Bagman suddenly spotted Harry, got up quickly, and bounded forward.

“Ah, here he is! Champion number four! In you come, Harry, in you come … nothing to worry about, it's just the wand weighing ceremony, the rest of the judges will be here in a moment –“ (p303, Harry Potter 4, US edition)

I’d like to know the meaning of 'in you come' by comparing and contrasting it with two other expressions 'come on in' and 'do come in'. These three expressions are vaguely mixed in my mind. I know they are emphasizing 'come in', but are they equal in every way? If there's any difference, when should they be used?


The main difference is one of formality and/or politeness.

Do come in is the most polite/formal (but not too formal to still be friendly) - the "do" has the sense of please feel free to.

Come on in is slightly less formal. It is often used when there is some sort of hesitation or delay on the part of the listener (e.g. "Come on in, the water's lovely!" - indicating that one brave soul has tested the water, while the others are waiting on the beach; or if someone arrives late and starts apologising on the doorstop "I'm sorry I'm late, we were stuck in traffic, ..." I might say "Don't worry at all! Come on in!")

In you come is the least formal, and comes across as fairly friendly. It is slightly more of a command than the others - I might use it to a small child or an animal, while at the same time lifting or otherwise assisting them to enter.

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    I understand in you come as a command rather than an invitation and though in this circumstance it is given in a friendly manner, I would not use it with an adult. – z7sg Ѫ Jul 5 '11 at 23:15
  • @psmears – I'm listening to a radio English conversation program. The opening is started with ding dong (a door bell) and "Come on in! Welcome to Radio English Conversation!" (by the teachers). I didn’t know their encouraging feeling until I read your explanation. Thank you for the excellent explanation and examples! I got it completely. – user7493 Jul 6 '11 at 5:01

"In you come" has the connotation that the speaker is physically assisting the addressee to enter the room. In the quote, Bagman bounded forward before speaking, presumably to grab Harry by the hand, arm, or shoulder, guide him in and get him into his spot for the ceremony. I tend to think of it more as a verbalization of an action in progress, rather than as an invitation per se, even if the speaker is merely gesturing for the addressee as he enters, without physically approaching or touching him.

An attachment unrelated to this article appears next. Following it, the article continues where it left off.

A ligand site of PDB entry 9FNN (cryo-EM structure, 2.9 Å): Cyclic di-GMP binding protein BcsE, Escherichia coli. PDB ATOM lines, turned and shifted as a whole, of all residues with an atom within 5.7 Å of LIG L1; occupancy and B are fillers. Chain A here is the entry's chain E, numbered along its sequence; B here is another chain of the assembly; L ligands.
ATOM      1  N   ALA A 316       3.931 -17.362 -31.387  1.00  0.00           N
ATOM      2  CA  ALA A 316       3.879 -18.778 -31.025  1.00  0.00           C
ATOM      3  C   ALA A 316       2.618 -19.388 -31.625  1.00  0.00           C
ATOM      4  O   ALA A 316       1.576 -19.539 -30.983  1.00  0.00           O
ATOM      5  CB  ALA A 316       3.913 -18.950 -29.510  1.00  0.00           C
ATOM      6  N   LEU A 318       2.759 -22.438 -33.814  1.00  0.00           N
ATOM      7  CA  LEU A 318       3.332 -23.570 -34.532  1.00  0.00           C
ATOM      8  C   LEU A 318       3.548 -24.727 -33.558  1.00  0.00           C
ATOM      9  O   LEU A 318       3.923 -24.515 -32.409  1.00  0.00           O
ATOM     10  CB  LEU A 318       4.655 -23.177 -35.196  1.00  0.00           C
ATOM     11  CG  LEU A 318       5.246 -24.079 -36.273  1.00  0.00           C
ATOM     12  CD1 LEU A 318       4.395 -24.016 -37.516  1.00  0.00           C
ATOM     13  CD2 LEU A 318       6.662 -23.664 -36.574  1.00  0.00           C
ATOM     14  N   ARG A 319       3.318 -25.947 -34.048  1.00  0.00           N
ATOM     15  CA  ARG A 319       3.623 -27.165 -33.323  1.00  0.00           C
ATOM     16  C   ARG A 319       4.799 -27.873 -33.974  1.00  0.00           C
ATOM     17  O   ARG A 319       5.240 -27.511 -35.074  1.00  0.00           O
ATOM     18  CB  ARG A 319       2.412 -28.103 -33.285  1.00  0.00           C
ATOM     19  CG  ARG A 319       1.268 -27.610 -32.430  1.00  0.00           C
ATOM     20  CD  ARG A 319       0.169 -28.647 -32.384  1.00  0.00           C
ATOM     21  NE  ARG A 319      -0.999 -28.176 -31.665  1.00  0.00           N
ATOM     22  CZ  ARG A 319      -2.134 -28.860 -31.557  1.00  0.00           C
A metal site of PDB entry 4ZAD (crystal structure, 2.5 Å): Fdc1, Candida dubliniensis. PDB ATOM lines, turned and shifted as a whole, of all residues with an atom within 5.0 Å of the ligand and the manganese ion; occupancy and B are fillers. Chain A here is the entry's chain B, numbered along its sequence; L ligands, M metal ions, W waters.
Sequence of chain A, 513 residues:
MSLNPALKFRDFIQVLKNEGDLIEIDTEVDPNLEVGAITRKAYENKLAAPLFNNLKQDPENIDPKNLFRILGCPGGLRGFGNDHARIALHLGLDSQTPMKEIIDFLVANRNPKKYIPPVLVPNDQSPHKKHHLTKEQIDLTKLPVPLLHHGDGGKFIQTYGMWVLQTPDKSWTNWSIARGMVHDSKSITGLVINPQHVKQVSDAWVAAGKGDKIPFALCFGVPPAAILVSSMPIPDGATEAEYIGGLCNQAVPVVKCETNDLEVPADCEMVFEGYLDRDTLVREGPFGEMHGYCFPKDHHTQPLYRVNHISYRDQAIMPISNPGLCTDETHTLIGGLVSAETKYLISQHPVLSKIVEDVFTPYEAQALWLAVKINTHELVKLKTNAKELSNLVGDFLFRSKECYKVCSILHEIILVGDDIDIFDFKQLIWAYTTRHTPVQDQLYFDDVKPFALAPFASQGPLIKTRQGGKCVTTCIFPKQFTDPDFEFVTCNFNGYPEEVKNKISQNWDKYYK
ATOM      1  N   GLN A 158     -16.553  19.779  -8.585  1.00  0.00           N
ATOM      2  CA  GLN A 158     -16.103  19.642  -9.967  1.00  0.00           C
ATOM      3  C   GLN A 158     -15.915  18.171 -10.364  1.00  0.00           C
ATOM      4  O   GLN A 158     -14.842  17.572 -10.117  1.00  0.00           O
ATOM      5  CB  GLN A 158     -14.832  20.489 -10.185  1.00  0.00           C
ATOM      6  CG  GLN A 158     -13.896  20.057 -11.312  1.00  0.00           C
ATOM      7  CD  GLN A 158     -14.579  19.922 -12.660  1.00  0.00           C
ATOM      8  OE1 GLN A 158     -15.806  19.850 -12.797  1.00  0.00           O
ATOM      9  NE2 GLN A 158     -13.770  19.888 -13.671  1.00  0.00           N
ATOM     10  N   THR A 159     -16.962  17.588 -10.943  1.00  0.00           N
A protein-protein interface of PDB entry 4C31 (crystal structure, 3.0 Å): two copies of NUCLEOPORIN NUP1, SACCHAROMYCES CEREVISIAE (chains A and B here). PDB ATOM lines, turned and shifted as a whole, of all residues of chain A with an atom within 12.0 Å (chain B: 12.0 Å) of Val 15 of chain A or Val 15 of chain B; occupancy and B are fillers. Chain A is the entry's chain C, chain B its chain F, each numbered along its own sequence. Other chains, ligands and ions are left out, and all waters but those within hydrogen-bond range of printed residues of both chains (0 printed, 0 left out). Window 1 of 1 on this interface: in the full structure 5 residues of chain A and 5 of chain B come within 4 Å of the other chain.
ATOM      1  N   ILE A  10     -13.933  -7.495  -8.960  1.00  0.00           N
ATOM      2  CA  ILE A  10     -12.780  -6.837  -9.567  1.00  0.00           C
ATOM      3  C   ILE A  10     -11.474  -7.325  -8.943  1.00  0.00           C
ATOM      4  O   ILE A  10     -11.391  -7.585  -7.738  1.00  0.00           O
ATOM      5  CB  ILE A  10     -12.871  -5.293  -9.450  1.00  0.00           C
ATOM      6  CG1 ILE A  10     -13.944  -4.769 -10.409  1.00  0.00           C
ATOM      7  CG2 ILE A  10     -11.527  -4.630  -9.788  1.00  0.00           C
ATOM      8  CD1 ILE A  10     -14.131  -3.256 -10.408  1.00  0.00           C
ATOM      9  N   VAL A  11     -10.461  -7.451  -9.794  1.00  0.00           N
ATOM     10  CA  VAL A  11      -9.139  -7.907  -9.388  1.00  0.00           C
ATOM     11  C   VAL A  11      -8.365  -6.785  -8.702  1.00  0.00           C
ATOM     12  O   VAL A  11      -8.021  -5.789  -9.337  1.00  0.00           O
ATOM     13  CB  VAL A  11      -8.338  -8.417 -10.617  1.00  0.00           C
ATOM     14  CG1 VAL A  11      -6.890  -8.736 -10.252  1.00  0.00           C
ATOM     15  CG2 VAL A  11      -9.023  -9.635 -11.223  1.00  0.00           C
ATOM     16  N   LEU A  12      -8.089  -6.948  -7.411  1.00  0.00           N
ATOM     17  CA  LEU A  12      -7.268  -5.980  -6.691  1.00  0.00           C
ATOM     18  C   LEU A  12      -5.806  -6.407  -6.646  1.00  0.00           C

"Do come in" and "Come on in" are both invitations to enter the room, but don't have the connotation of physical assistance involved. "Do come in" sounds more polite, while "Come on in" is more informal.

  • – It's intriguing! And I understood clearly the difference between 'in you come' and the others. I'm pretty lucky to get your explanation! (By the way, I can't input your name in add comment columns for some reason. At sign + Hellion. Sorry about that) – user7493 Jul 6 '11 at 5:03

I'll start off with the easier one:

"Do come in" is a polite way of "urging" the person to come in. It's not authoritative even if there is the "do" being used, but it is definitely compelling, as in that the speaker badly wants the hearer to come in.

"Come on in" has the implication of a command, and an impatient one. It isn't used for politeness, but as a compulsory order. It's basically like "come in!", but with the "on", implies that the hearer has hesitated, and therefore the speaker commands the hearer to proceed or continue comming in.

"In you come" is another friendly way of saying "come in", and is common to hearty and jovial speakers.

To sum up, "do come in " is a polite way of asking at the same time adding an element of obligation, as in urging the hearer to come in. "In you come" is another such politeness speech, but is more compelling than "do come in", because in "do come in", the speaker is begging hearer, but not really telling the hearer to do anything, while in "in you come", it doesn't seem to leave any choice for the hearer, except to come in.

"Come on in" is a command.

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    "Come on in" isn't usually impatient or impolite. It may indicate that the hearer has hesitated (either out of caution or politeness), but the tone is friendly and encouraging rather than rude. – psmears Jul 5 '11 at 8:01
  • @Ham and Bacon – 'Hearty' and 'jovial' speakes! Yes! It's exactly the type of thing Bagman would say, isn’t it? Thank you for your nice words. – user7493 Jul 6 '11 at 5:08

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